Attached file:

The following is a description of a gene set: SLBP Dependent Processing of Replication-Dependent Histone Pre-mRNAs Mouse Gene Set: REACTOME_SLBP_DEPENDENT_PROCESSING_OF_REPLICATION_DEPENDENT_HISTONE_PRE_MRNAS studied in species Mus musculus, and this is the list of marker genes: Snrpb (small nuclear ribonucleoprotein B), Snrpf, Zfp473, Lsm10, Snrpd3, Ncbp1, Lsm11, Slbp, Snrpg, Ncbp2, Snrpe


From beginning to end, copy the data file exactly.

The following is a description of a gene set: SLBP Dependent Processing of Replication-Dependent Histone Pre-mRNAs Mouse Gene Set: REACTOME_SLBP_DEPENDENT_PROCESSING_OF_REPLICATION_DEPENDENT_HISTONE_PRE_MRNAS studied in species Mus musculus, and this is the list of marker genes: Snrpb (small nuclear ribonucleoprotein B), Snrpf, Zfp473, Lsm10, Snrpd3, Ncbp1, Lsm11, Slbp, Snrpg, Ncbp2, Snrpe